Vertical garden greets passengers at City Railway Station
Mysuru: As more people pour into cities, which are constantly expanding, striking that all-important ecological balance becomes extremely important. Among the feasible solutions posited to this problem of ever-decreasing space is the ‘Vertical Garden’. Creepers, and small flowering plants that can grow on compound walls, plants that do not need a lot of space that can be suspended from the rooftops – vertical gardens can offset pollution levels in highly concretised cities. In Mysuru, this novel method has been pioneered by the Railways.
The vertical garden that was being developed at the time of Prime Minister Narendra Modi’s visit to the station — the PM inaugurated a slew of developmental projects at the station during a recent visit to the city — now adorns the entrance of the station. The garden, developed by the engineering division of the South Western Railway (SWR), is 10m high and 3m wide and has enhanced the beauty of the station manifold.
Manager of SWR’s Mysuru division Atul Gupta told TOI, “We decided to have a vertical garden at the station to give it a facelift. While browsing the net, I saw vertical gardens at airports, metro stations across the globe. Taking a cue from them, I decided to experiment at the City Railway Station, and I have received very good feedback about it from visitors and commuters.”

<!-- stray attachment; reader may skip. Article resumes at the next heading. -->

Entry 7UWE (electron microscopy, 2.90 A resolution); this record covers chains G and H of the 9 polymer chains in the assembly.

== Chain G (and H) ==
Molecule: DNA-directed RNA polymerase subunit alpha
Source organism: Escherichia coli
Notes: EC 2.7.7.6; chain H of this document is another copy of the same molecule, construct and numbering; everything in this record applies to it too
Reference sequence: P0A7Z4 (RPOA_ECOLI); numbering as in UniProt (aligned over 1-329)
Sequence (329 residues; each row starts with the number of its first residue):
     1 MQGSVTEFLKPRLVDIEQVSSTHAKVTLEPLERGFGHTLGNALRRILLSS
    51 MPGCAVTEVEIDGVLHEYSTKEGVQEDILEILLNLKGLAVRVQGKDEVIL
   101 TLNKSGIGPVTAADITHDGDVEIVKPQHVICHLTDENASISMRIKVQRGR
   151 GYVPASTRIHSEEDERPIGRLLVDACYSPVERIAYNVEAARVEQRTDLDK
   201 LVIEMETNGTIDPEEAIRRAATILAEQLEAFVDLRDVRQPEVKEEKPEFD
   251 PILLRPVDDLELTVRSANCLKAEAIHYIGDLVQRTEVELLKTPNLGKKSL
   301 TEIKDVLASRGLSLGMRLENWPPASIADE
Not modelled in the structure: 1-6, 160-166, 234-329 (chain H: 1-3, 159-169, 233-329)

Gupta said that the authorities would decide on extending the vertical garden at the station based on public feedback. Challenging claims of vertical gardens not being harmonious with heritage buildings, he said, “Green cover is good for all types of buildings, whether it is a heritage structure or a new one. Crticism that vertical gardens are unsuited to heritage buildings are unfounded.”
Passengers meanwhile are delighted with the vertical garden at the station. Calling for the emulation of the experiment at all railway stations, Shashidhar, a teacher, said, “Air pollution levels at railway stations are very high for a variety of reasons. This garden should become an inspiration for residents in the city to increase green cover.”